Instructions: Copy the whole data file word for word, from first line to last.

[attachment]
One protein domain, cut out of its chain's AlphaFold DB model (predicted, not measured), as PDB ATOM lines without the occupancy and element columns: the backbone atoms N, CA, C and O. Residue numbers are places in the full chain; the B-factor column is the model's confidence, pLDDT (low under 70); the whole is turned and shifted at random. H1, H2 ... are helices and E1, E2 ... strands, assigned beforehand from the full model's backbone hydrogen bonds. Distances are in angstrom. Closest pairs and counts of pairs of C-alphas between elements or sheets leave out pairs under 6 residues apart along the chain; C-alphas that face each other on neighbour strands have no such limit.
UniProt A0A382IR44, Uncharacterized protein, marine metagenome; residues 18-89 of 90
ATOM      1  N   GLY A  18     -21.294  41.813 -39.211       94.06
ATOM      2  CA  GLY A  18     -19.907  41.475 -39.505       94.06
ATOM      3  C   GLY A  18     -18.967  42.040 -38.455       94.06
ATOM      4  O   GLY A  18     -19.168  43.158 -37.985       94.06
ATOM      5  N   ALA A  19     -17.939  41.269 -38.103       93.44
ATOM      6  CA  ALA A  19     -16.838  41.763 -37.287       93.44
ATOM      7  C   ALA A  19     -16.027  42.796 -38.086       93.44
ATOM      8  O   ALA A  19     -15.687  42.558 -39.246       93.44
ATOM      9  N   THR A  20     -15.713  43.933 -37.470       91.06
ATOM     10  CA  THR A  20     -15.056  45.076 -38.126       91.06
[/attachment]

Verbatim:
One protein domain, cut out of its chain's AlphaFold DB model (predicted, not measured), as PDB ATOM lines without the occupancy and element columns: the backbone atoms N, CA, C and O. Residue numbers are places in the full chain; the B-factor column is the model's confidence, pLDDT (low under 70); the whole is turned and shifted at random. H1, H2 ... are helices and E1, E2 ... strands, assigned beforehand from the full model's backbone hydrogen bonds. Distances are in angstrom. Closest pairs and counts of pairs of C-alphas between elements or sheets leave out pairs under 6 residues apart along the chain; C-alphas that face each other on neighbour strands have no such limit.
UniProt A0A382IR44, Uncharacterized protein, marine metagenome; residues 18-89 of 90
ATOM      1  N   GLY A  18     -21.294  41.813 -39.211       94.06
ATOM      2  CA  GLY A  18     -19.907  41.475 -39.505       94.06
ATOM      3  C   GLY A  18     -18.967  42.040 -38.455       94.06
ATOM      4  O   GLY A  18     -19.168  43.158 -37.985       94.06
ATOM      5  N   ALA A  19     -17.939  41.269 -38.103       93.44
ATOM      6  CA  ALA A  19     -16.838  41.763 -37.287       93.44
ATOM      7  C   ALA A  19     -16.027  42.796 -38.086       93.44
ATOM      8  O   ALA A  19     -15.687  42.558 -39.246       93.44
ATOM      9  N   THR A  20     -15.713  43.933 -37.470       91.06
ATOM     10  CA  THR A  20     -15.056  45.076 -38.126       91.06